SB5012 removes choice. First, the elected board is no longer accountable to taxpayers. They are replaced by a corporate board, who take no oath to uphold the constitutions, thus are not subject to recall. Next, no election is held to allow voters to determine the advisability of allowing tax dollars to fund charters in the district. No election allows voters to determine whether existing schools will convert. Indeed, after 2005, even districts with less than 1,000 students can convert, leaving no option for students. Will districts build new schools for those that desire elected representation and parental rights? What would be the cost of buying out a charter school contract, if citizens don’t like it?

Charter schools must comply with HB1209, ed reform, and with No Child Left Behind laws, which will drive the curriculum. Nor can charter schools be religious, or operated by a religious organization. No choice there!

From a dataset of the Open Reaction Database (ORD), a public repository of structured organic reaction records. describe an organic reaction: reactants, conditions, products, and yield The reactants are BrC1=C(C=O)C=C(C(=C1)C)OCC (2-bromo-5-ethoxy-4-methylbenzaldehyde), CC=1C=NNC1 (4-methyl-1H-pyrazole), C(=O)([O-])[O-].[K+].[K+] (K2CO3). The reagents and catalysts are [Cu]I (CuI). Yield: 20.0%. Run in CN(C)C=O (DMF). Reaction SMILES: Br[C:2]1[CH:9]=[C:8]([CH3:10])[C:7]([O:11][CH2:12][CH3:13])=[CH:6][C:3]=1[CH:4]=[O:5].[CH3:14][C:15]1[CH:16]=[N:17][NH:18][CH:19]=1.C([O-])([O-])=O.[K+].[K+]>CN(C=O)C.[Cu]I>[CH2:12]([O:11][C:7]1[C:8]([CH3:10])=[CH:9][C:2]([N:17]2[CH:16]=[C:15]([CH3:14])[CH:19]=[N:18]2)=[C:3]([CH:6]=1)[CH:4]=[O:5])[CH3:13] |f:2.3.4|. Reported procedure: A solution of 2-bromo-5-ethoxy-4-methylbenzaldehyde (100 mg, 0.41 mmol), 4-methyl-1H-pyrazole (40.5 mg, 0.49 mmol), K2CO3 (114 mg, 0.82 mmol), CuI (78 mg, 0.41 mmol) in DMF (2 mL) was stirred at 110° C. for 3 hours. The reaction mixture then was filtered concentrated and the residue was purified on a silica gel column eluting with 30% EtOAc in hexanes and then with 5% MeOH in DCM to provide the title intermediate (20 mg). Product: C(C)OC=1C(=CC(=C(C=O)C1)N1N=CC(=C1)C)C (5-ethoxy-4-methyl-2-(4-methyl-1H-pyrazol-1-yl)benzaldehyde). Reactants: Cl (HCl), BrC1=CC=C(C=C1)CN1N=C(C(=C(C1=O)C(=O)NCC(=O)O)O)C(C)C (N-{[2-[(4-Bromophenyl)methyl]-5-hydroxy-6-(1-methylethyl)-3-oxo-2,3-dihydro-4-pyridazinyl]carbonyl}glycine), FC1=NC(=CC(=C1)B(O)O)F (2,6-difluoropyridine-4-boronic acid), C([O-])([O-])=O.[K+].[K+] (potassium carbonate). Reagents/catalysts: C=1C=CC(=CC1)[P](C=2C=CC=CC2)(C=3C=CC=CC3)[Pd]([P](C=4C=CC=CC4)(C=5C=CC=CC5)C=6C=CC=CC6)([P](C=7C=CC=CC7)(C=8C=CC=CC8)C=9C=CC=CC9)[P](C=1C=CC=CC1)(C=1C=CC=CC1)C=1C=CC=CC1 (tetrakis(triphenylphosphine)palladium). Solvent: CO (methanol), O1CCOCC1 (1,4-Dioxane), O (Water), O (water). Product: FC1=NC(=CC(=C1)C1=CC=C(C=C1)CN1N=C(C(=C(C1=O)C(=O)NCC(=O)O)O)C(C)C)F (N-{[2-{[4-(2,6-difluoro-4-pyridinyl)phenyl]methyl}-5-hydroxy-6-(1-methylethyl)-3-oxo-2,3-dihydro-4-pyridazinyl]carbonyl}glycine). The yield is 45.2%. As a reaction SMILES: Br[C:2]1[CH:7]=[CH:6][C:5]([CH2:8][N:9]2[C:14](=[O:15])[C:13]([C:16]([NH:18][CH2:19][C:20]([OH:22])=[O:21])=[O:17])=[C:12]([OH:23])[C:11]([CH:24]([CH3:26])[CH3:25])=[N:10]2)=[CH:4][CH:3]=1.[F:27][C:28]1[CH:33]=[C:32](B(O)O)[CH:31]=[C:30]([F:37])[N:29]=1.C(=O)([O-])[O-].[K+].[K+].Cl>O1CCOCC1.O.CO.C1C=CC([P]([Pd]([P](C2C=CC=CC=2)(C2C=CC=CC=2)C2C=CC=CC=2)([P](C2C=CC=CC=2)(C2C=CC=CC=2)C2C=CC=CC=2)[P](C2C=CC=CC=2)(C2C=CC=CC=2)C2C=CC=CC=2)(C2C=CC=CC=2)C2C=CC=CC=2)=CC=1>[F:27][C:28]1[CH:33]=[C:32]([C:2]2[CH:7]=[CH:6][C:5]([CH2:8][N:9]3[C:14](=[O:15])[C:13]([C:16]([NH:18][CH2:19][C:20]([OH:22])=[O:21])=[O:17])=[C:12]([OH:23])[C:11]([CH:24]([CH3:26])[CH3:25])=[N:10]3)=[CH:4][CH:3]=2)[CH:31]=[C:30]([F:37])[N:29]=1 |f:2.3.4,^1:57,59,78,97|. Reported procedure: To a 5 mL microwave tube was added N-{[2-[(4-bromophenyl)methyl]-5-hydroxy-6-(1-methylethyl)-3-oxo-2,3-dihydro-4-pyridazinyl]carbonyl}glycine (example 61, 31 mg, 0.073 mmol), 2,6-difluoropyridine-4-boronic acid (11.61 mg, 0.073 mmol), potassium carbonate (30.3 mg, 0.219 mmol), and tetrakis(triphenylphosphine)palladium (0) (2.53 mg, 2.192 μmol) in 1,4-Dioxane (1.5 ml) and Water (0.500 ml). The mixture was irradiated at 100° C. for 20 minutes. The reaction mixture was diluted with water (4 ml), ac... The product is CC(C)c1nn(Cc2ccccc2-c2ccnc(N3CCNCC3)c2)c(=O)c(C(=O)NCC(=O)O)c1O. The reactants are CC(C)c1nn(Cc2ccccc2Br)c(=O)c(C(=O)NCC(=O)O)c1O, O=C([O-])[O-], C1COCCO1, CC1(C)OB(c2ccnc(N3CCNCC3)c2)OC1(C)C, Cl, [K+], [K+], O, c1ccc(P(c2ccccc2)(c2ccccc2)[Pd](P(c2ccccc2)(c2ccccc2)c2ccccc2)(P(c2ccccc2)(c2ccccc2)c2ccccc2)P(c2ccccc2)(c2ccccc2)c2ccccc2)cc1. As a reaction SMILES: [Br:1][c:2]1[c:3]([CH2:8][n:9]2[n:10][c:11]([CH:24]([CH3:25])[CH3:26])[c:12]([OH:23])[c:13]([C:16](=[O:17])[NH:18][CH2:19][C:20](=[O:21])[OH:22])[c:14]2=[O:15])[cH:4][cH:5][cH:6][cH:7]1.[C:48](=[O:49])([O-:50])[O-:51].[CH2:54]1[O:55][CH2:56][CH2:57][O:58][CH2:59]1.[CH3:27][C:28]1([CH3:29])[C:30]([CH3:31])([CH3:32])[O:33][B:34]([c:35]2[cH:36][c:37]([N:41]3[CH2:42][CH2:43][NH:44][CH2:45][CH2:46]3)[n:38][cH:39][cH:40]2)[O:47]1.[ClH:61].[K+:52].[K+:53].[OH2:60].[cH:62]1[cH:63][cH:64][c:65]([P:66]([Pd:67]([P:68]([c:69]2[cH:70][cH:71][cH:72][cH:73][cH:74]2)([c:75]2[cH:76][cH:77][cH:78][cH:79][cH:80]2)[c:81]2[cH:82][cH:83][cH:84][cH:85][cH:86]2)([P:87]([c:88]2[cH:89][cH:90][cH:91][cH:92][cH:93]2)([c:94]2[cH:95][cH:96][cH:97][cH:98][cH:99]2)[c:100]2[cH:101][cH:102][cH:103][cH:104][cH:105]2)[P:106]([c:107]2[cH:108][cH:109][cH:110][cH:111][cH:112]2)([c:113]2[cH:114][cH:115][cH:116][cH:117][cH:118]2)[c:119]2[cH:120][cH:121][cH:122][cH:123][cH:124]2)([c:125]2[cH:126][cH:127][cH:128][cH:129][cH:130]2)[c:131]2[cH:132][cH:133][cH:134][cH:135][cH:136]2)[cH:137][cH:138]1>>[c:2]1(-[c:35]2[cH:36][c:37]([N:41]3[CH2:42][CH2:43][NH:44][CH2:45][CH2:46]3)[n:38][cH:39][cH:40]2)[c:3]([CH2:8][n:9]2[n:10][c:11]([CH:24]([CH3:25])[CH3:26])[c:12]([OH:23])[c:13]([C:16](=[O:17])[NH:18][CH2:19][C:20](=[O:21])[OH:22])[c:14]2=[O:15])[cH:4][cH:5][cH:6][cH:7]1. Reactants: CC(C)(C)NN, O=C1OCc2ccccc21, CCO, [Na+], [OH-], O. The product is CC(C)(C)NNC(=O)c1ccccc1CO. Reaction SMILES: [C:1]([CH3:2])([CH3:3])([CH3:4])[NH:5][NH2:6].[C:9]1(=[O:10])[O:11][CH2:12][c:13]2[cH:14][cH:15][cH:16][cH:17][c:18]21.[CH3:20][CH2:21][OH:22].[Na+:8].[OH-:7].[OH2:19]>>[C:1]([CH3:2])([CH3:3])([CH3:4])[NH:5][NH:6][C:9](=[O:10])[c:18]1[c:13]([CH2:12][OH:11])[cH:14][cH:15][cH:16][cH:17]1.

Non-profit corporations are to manage charter schools, but nothing prohibits profit making. The non-profit corporation can contract out instruction services and other purchases, even to for-profit corporations. What happens to tax purchased equipment in the event of bankruptcy, as has happened already in other states? Does it revert to the taxpayers, lien-holders, or the non-profit corporation? If a converted charter school fails to fulfill its contract, and the federal government asks for return of funding, who assumes the reimbursement, the non-profit corporation or the school district?

Logic should tell us duplicate services in a district cannot save money, but so do several studies and the experience of many charter school districts. A Twentieth Century Fund Report by three New York University Researchers, Hard Lessons Public Schools and Privatization, studied these public/private hybrid experiments dating from 1970’s to 1996, and found no dollar savings, and little improvement in test scores. In Baltimore, for instance, test scores fell, but per-pupil costs were 11..2 percent higher. The 1970 experimental public/private hybrids were so bleak, 20 years passed before experimenting again. Why not use the study provision prior to considering this legislation?